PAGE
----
Dr Jonathan W. Mueller PhD DSc

Dr Jonathan W. Mueller

Institute of Metabolism and Systems Research
Lecturer in Endocrine Biochemistry

Contact details

Institute of Metabolism and Systems Research
College of Medical and Dental Sciences
University of Birmingham
B15 2TT

Jonathan Mueller is a Senior Research Fellow at the Centre for Endocrinology, Diabetes and Metabolism at the University of Birmingham. Jon is a protein biochemist by training who now applies his profound knowledge in the context of endocrinology.

Being an enthusiastic scientist, Jon has authored more than 15 research papers and received various fellowships (e.g. EMBO ASTF and Wellcome ISSF). In the past, Jon has studied folding-helper enzymes from the parvulin class using biophysical, cell biological and biochemical methodology. More recently, he became interested in the enzymatic activation of sulfate studying so-called PAPS synthases. Having presented this work in an invited seminar in Birmingham, he soon decided to come over to join CEDAM where a special interest exists in this topic due to its severe impact on steroid hormone regulation.

As a lay person, Jon is interested in antibiotics research as well as invasive animal and plant species. Outside of science, Jon is a photographer and has presented his work at various public exhibitions.


  • Habilitation (DSc equivalent) and Venia legendi in Biochemistry/Molecular Biology, Univ. Duisburg-Essen, Germany, 2012
  • PhD in Biochemistry, Univ. Halle (Salle), Germany, 2004
  • Diploma (MA equivalent) in Biochemistry, Univ. Halle (Salle), Germany, 2001


Jonathan has studied Biochemistry at the Universities of Halle (Saale), Germany, and Kingston upon Hull, UK, with special focus on protein chemistry and molecular biology. He undertook his diploma thesis research project with Lorenz Mayr at Bayer AG, Wuppertal, Germany, benefiting from exposure to an industry-academia collaborative project between the Bayer AG research centre in Wuppertal and the Institute for Technical Biochemistry in Halle, Germany.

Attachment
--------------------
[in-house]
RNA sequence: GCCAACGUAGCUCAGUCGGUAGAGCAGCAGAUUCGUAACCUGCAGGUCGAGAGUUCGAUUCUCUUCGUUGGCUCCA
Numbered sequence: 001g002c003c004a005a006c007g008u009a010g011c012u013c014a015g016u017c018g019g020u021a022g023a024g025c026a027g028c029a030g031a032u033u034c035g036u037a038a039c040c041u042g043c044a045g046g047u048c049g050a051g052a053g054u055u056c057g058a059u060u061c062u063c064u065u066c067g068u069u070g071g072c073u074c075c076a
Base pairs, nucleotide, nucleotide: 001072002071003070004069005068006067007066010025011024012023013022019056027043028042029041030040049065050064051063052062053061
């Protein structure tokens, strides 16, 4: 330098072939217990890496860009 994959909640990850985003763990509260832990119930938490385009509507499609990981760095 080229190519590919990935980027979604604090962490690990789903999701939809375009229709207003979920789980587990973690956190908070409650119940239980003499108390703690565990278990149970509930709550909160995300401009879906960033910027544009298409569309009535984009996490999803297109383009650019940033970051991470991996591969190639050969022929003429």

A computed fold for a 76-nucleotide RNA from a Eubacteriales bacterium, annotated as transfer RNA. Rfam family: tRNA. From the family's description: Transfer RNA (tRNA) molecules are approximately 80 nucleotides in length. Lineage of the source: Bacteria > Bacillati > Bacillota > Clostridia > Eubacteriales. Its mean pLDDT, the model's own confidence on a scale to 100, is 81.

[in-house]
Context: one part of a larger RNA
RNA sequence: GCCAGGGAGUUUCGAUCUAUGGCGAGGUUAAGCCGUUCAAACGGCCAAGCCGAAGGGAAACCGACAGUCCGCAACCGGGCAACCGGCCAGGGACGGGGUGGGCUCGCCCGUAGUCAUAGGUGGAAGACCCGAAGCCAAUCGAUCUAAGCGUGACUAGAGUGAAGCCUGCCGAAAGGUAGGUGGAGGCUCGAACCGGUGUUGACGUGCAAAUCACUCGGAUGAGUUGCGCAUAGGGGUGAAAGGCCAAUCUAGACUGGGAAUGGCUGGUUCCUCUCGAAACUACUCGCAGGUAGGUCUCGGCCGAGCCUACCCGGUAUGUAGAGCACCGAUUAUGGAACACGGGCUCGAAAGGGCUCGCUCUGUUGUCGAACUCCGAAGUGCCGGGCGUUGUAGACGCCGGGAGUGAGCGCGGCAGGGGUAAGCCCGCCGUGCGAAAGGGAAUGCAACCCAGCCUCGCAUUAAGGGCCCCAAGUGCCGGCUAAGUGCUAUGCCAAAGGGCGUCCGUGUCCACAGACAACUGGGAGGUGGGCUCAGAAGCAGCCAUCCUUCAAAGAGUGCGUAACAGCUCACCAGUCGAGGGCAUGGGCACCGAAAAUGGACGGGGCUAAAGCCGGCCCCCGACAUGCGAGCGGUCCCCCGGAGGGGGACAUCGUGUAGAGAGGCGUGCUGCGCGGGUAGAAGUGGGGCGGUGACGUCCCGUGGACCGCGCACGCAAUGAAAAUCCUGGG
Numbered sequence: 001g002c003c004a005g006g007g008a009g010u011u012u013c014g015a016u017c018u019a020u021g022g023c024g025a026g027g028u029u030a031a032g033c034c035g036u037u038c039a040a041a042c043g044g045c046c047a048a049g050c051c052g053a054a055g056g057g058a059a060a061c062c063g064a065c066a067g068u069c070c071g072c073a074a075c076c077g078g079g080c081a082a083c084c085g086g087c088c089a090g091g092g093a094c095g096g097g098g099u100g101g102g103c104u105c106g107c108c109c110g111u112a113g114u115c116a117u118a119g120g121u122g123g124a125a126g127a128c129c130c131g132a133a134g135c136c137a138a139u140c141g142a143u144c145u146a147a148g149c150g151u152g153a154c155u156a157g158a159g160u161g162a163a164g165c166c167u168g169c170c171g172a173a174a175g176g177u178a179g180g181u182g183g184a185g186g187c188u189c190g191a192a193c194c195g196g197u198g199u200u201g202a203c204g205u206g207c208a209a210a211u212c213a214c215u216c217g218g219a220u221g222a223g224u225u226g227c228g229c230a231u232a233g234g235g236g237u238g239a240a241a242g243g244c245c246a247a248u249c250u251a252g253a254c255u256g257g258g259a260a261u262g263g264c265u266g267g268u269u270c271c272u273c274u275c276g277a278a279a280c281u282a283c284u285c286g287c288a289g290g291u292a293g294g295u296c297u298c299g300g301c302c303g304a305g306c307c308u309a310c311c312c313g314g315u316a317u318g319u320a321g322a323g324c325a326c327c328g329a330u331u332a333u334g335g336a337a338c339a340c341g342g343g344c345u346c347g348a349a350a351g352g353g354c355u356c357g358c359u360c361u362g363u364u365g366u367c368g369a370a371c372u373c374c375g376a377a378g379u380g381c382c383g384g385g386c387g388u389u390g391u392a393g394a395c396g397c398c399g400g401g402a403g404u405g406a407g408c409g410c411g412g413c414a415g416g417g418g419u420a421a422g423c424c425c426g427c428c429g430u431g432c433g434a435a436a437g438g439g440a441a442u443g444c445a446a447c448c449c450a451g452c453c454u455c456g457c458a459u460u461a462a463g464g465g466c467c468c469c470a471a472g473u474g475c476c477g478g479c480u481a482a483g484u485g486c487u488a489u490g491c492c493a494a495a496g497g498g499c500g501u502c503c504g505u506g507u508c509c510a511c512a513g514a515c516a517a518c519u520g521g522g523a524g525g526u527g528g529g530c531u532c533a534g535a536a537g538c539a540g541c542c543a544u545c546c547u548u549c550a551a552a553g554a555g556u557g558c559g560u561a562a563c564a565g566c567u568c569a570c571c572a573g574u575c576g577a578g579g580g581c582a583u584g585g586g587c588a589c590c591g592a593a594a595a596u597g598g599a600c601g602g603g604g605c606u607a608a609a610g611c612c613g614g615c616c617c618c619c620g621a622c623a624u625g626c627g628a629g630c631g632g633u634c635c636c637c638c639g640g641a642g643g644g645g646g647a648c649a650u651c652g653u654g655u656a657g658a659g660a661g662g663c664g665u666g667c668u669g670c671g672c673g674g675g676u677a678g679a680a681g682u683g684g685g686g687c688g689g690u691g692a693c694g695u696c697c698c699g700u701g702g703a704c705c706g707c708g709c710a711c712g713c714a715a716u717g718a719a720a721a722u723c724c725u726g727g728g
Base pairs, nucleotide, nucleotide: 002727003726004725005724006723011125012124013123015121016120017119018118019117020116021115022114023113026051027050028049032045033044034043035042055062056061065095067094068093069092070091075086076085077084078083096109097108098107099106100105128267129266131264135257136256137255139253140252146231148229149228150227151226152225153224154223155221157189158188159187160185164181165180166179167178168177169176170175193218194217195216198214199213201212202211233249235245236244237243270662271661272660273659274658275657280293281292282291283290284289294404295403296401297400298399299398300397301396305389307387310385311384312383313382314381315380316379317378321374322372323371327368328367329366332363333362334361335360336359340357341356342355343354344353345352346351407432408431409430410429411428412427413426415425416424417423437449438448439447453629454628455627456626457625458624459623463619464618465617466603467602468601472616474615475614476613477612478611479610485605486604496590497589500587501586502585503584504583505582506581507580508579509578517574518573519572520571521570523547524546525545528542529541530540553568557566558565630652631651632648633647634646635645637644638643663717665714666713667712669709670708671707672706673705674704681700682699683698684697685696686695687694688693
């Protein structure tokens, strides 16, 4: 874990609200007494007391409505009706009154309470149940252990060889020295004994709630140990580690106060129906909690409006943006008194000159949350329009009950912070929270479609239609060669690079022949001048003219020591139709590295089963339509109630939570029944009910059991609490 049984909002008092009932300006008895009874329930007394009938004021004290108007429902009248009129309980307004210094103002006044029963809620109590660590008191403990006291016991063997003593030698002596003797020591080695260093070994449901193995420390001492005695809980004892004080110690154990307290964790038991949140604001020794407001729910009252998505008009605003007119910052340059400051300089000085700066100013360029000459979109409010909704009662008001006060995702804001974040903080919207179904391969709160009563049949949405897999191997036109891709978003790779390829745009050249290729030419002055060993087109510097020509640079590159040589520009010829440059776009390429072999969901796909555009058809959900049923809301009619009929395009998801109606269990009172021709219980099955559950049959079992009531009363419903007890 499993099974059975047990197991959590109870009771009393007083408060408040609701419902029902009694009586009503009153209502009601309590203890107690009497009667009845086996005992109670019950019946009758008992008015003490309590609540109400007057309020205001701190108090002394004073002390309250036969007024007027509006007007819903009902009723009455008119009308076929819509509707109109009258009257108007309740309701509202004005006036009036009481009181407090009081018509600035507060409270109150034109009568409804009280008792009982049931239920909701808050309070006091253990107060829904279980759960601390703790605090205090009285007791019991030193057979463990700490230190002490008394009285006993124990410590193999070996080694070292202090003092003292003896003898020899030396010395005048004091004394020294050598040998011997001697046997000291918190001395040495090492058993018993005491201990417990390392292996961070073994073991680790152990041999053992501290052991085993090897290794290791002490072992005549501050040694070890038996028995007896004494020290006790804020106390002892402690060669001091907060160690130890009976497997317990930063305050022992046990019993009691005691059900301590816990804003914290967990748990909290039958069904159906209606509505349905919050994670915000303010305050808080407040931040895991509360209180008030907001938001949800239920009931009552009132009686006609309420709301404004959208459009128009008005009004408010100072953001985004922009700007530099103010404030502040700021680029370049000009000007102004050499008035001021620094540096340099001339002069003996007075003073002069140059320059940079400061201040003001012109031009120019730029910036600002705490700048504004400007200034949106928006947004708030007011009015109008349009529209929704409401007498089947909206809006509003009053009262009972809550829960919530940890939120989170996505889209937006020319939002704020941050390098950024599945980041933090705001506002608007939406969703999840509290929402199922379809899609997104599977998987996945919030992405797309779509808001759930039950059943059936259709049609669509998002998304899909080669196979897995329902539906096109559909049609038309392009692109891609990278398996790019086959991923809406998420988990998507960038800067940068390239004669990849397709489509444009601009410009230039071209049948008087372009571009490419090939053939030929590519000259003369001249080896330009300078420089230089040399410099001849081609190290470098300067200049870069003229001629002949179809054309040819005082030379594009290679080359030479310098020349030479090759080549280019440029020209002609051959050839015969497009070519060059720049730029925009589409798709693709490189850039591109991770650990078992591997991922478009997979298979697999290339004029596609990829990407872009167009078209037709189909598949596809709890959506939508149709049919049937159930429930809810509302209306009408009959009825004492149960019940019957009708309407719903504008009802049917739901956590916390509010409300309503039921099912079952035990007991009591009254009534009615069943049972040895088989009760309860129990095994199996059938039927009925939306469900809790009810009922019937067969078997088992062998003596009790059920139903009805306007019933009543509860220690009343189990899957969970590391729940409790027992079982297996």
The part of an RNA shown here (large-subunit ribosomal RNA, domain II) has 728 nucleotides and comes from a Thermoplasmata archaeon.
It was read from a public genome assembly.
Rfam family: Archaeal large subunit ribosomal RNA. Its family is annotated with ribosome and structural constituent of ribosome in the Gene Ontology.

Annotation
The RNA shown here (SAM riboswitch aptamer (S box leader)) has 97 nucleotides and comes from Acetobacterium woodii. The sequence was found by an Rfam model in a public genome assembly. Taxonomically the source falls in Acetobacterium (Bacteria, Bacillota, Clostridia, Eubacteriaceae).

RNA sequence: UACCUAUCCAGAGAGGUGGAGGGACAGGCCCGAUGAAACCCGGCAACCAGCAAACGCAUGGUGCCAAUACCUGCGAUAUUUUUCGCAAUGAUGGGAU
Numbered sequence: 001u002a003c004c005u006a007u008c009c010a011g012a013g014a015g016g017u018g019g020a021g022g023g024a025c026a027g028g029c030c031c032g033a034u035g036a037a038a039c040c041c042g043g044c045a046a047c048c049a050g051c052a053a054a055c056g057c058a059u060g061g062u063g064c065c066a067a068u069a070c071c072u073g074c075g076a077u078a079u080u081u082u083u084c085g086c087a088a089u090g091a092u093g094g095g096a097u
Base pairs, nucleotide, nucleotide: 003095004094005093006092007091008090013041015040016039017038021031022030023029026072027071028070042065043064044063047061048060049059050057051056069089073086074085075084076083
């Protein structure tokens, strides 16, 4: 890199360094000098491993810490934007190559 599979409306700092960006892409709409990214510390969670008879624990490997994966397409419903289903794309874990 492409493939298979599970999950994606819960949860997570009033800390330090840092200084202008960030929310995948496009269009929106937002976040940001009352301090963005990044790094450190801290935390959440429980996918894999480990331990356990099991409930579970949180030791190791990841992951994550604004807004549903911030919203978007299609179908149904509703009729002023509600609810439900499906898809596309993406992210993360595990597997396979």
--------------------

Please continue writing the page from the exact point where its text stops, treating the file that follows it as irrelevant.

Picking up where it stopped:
Jonathan undertook further training in Biochemistry in his PhD studies with Peter Bayer at Max Planck Institute for Molecular Physiology, Dortmund, which gave him the opportunity to acquire advanced skills in biophysics and analytical spectroscopy including NMR. When Peter was then appointed Head of the Department of Biochemistry at the University of Duisburg-Essen in 2004, Jonathan followed him and took up a fixed-term assistant lecturer position (C1), which provided him with the responsibility for a number of research projects and early leadership experience.

Jon reached scientific independence, when he was able to secure two highly competitive short-term fellowships in 2007 and 2011 from the European Molecular Biology Organisation (EMBO) to visit Annalisa Pastore at the MRC National Institute for Medical Research in London, UK for studying various aspects of PAPS synthase biology. In 2012, Jon joined CEDAM to advance his research on steroid sulfation and PAPS synthases within this unparalleled biomedical translational context.